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Posted December 28, 2006 by Mike Mineo in Features
 
 

The Dark Romantics

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Sitcom writers should pay attention to the story of The Dark Romantics. Eric Collins and Dean Paul are the head songwriters and good friends. Both also happen to be married… to two sisters! The duo enlisted the help of their wives, Amanda and Carla Jones, to aid them in their desire to complete their new musical endeavor, The Dark Romantics. They were up to the task, with Amanda on keys and Carla on bass. Their friend, Fifi Salomon, eventually became their full-time drummer. I’m sure it would make for an interesting reality show backstage, though we have enough of those as it is. Perhaps a musical spin-off on the conclusion to a fictional Wedding Crashers? Nah, let’s just stick to the music. Their debut album, Some Midnight Kissin’, is the best debut album I have heard so far for 2007. That being said, I have only listened to a few debuts for the upcoming year but I believe that Some Midnight Kissin’ will definitely remain near the top this time next year, as the quality of several songs sound quite hard to beat for a debuting band. Their name is surprisingly accurate, even if it may sound a bit cliché. Collins and Paul construct melodically synchronized pop music that often portrays typical lyrical emotion caused by heartbreak and despair. The songs are led by the guitars of both men and the brooding vocals of Collins. Synths supplied by Amanda Jones are not used enough to label The Dark Romantics as a “synth-heavy” band like The Killers or She Wants Revenge, but they are used effectively in the occasions that they are utilized. As far as comparisons go, I was reminded of The Rosebuds, ironically a husband-wife duo. Each song lends itself to the contemporary garage rock revival, resulting in several songs which are likely to get some commercial exposure due to sheer catchiness. We have seen the similar formula from bands such as Franz Ferdinand, Interpol, and The Strokes, but the fact that they offer no new musical innovation whatsoever will certainly not stop The Dark Romantics from an eventual commercial breakthrough.

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The thing is, unlike Brandon Flowers or other egotistical frontmen, Collins knows how to provide the appropriate emotion and variation to his vocals in relation to the song’s central theme. The difference in songs like ‘She’s A Fire’ to ‘A Million Bucks’ are very notable, as Collins can successfully transform from the dramatics of Morrissey to the punk rock intensity of Colin Newman in a significantly short span of time. Whether it’s ‘This Is The Sound’ or the eventual single ‘Another Song For Another Night’, Collins has a fondness for singing about his heart breaking, which would be almost ironic if it wasn’t for their name. ‘Of Loving Me’ and ‘She’s A Fire’ are also great successes on an album where the majority of tracks are strong. In relation to my previous Rosebuds reference, the chord structure for ‘Of Loving Me’ reminds me highly of the Rosebuds’ ‘Boxcar’. It is just a coincidence though, as The Dark Romantics blend their own style of emotional hooks for the irresistable chorus. Along with ‘Hey Love’ and the dance-fused closer ‘I Gotta Feelin”, ‘She’s A Fire’ is one of the slower and more emotionally perplexing songs on the album. For two guys with presentable wives in their band, it may often seem a bit over the top for the heartaches that Collins and Paul deliver, though I would guess that they are reflecting on the past. The Dark Romantics may appear to be just another garage rock revival band with a fondness for the bleak lyrics of Morrissey to few, but underneath the typical delivery there lies some excellent songwriting.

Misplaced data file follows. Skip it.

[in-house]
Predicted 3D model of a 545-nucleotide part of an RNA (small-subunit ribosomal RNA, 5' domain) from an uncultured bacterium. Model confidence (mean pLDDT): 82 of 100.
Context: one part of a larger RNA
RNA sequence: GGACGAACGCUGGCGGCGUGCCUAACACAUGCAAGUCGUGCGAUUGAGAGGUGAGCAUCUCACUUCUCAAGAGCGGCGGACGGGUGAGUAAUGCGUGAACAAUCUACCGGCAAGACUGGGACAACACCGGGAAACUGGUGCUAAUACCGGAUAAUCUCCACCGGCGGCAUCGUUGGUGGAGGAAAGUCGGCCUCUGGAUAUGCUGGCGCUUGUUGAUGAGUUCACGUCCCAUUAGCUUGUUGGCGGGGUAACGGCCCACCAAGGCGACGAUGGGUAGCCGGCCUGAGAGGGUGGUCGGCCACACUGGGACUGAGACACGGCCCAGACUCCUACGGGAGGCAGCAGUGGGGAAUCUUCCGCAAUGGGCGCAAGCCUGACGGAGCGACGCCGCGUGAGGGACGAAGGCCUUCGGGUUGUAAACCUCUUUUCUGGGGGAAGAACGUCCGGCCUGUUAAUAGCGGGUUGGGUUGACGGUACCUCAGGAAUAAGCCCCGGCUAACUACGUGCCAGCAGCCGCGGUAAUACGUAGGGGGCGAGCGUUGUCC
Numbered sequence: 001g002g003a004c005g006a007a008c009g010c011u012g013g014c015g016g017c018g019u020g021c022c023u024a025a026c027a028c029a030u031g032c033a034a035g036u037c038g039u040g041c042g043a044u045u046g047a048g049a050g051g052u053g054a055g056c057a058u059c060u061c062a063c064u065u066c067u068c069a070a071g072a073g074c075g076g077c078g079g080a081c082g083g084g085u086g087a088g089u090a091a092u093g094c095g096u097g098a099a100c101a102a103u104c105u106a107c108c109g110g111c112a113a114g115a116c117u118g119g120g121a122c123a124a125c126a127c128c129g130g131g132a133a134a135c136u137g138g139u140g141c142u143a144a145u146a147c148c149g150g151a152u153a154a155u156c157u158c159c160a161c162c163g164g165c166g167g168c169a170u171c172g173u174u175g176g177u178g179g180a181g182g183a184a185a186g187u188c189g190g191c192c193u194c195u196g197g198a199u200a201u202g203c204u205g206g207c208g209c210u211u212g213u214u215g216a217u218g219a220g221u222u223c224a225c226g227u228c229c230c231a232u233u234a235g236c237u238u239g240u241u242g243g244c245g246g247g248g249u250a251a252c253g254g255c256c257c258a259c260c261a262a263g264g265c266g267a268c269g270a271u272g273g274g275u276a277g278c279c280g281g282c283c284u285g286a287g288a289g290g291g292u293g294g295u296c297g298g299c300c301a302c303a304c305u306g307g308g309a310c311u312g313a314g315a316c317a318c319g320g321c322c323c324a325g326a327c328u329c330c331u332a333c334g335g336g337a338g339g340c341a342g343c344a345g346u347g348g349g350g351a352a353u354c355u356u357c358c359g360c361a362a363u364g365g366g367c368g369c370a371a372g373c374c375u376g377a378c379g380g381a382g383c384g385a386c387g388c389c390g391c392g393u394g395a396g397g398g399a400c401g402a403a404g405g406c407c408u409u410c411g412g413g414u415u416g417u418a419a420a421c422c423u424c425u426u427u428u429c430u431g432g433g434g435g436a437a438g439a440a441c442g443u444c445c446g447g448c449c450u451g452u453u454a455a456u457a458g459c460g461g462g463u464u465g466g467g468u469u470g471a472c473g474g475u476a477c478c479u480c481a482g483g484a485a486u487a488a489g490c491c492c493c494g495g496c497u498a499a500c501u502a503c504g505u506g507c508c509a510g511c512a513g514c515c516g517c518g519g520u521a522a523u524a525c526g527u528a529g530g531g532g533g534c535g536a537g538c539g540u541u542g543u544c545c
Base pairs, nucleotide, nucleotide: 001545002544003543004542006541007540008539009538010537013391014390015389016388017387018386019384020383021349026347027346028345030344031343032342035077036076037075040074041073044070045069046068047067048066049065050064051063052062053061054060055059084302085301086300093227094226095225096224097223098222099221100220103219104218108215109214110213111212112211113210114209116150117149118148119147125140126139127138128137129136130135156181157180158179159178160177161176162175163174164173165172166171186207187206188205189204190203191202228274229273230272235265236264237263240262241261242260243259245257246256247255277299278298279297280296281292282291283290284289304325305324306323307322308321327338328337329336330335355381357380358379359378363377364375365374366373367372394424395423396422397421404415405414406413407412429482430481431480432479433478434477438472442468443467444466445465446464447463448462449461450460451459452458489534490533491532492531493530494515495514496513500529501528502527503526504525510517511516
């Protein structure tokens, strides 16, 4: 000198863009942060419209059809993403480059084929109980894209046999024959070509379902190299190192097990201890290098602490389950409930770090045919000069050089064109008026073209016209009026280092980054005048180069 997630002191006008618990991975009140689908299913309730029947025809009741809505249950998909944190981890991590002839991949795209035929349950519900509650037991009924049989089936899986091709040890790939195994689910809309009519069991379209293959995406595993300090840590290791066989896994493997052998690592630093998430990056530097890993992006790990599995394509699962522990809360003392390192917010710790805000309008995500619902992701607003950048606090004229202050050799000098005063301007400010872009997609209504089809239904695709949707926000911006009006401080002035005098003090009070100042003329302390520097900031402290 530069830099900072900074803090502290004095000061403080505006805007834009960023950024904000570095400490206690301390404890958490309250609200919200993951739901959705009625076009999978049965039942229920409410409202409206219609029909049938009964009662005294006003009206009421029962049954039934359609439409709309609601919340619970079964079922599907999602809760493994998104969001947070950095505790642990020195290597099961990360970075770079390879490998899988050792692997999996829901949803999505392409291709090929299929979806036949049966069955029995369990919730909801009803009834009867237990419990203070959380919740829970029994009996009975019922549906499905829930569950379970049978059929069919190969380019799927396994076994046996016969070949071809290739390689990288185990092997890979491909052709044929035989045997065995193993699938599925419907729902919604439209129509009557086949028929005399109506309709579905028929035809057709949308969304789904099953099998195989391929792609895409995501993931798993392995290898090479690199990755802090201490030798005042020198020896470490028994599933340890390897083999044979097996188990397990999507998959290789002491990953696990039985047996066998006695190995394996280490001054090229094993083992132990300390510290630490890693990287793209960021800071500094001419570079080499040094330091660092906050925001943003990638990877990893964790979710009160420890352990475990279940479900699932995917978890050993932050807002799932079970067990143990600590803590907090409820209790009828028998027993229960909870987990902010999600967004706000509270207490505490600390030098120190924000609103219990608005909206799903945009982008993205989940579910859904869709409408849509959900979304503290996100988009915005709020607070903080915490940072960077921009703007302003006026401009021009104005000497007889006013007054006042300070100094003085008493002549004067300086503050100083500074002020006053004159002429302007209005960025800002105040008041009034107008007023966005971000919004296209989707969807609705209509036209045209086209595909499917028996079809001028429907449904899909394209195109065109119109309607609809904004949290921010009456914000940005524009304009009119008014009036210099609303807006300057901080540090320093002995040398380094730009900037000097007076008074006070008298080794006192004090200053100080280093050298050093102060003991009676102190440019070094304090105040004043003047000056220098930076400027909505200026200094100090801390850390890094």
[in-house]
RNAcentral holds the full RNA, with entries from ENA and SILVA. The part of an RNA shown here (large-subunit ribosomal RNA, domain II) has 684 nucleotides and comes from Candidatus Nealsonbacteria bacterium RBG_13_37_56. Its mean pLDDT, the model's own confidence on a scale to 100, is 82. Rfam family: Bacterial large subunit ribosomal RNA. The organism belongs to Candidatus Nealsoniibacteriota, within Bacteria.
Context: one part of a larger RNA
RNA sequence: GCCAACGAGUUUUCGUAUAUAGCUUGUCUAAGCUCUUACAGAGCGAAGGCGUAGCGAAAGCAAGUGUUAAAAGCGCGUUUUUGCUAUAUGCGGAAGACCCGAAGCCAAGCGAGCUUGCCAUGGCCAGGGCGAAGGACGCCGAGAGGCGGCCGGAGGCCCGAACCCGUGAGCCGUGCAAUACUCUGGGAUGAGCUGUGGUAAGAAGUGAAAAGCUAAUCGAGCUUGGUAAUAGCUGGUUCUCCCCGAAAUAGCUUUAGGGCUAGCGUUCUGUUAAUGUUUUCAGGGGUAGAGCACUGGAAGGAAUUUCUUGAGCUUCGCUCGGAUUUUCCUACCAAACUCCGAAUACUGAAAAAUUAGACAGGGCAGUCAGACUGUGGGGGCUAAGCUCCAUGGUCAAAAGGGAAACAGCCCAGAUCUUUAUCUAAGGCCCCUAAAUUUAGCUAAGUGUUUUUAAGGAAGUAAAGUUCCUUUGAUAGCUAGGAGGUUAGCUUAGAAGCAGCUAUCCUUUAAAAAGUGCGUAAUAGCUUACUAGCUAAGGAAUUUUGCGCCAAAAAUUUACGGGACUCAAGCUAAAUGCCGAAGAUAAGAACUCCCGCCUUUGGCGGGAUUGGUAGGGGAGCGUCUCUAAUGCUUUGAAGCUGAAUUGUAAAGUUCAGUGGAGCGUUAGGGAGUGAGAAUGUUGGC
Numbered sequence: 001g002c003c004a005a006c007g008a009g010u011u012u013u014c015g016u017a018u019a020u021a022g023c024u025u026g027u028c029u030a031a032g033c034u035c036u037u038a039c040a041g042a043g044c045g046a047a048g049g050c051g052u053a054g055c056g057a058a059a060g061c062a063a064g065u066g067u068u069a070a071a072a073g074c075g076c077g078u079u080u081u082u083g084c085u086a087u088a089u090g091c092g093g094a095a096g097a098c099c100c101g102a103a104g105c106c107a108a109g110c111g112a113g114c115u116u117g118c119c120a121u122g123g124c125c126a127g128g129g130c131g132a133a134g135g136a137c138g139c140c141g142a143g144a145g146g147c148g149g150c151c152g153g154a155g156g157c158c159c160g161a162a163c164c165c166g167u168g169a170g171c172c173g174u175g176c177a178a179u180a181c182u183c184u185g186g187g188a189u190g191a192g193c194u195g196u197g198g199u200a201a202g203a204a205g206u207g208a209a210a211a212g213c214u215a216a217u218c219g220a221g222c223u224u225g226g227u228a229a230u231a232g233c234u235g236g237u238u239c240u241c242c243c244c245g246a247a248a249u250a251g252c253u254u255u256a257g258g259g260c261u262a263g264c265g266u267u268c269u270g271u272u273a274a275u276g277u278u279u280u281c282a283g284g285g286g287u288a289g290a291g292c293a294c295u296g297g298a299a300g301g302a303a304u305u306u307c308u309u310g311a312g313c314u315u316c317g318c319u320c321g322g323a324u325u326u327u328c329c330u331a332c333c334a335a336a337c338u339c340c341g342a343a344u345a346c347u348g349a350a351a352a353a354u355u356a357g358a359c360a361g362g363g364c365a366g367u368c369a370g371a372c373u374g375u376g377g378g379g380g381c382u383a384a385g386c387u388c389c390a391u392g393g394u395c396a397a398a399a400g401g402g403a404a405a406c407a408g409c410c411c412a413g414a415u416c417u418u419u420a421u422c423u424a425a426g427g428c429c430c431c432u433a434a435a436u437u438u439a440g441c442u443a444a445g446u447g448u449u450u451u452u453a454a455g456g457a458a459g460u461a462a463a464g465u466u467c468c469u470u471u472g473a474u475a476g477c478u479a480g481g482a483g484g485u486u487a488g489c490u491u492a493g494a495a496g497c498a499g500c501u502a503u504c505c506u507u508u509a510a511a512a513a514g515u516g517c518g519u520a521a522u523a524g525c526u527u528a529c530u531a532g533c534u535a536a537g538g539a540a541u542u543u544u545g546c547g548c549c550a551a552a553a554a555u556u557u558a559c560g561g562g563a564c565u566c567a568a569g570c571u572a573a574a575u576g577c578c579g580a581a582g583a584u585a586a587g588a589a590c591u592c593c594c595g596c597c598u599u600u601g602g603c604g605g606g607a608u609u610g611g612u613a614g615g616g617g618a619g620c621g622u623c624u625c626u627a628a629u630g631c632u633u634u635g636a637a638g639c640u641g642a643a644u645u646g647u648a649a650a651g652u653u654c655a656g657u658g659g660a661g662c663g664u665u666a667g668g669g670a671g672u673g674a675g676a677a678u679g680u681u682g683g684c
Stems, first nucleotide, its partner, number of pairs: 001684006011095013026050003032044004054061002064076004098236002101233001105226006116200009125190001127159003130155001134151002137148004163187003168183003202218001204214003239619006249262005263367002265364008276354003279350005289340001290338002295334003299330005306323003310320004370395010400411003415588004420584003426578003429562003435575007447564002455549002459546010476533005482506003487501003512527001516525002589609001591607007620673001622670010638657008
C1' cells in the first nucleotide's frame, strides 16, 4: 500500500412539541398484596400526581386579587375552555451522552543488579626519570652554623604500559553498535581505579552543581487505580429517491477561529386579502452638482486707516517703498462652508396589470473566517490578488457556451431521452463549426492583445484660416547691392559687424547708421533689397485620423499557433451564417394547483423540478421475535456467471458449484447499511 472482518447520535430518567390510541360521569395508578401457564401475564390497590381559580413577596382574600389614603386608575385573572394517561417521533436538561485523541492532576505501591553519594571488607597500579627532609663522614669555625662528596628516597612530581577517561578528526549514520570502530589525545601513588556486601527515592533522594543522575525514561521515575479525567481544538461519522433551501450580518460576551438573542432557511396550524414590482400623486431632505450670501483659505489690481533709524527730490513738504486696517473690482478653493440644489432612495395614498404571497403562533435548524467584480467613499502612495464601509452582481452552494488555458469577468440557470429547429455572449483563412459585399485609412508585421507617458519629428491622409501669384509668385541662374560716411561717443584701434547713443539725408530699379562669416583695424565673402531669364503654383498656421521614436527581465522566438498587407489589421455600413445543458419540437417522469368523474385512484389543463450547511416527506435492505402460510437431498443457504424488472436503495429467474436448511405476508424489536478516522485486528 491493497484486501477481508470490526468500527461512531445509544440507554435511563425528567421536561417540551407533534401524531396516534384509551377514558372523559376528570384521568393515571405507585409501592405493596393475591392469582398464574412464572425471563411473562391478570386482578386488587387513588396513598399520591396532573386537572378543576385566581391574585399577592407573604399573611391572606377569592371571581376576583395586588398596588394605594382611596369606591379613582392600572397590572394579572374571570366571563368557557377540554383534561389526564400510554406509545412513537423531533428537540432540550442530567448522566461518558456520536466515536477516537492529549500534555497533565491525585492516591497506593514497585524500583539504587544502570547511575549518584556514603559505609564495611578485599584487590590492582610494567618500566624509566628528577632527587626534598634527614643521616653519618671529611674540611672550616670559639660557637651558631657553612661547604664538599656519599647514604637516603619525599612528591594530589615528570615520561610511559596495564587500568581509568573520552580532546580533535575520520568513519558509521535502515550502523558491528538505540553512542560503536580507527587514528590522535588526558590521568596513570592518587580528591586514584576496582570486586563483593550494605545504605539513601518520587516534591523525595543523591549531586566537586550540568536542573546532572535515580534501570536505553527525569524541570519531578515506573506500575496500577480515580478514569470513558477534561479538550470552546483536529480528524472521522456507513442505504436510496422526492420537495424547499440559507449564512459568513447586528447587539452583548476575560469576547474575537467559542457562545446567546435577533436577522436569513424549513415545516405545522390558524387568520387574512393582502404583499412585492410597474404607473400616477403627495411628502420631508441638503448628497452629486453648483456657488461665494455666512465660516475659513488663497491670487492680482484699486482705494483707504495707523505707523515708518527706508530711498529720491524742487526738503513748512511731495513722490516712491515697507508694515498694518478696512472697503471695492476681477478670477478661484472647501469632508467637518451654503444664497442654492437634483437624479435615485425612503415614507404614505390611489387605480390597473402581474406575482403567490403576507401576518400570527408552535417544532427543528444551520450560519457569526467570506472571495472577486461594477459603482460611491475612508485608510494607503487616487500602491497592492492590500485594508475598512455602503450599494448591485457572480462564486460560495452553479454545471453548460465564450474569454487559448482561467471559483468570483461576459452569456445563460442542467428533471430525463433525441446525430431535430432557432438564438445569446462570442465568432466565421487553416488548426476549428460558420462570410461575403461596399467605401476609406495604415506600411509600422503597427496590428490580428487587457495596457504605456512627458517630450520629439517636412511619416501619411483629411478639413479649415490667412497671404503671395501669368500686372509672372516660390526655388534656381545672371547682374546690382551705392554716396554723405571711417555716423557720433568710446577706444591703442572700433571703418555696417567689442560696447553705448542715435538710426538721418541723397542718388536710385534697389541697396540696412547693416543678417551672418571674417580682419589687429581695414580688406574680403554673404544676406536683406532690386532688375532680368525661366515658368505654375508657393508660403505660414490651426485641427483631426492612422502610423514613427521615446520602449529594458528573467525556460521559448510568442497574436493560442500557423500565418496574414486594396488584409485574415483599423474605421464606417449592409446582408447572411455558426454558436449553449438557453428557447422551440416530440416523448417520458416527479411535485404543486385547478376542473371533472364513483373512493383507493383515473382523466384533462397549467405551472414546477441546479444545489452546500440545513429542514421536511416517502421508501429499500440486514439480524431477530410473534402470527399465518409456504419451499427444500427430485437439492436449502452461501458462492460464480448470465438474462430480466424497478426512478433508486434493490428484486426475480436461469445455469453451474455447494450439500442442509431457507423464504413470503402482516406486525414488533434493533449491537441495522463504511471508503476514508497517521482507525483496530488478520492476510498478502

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The Dark Romantics – Of Loving Me

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The Dark Romantics – She’s A Fire

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The Dark Romantics – Another Song For Another Night

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Mike Mineo

 
I'm the founder/editor of Obscure Sound. I used to write for PopMatters and Stylus Magazine. Send your music to [email protected].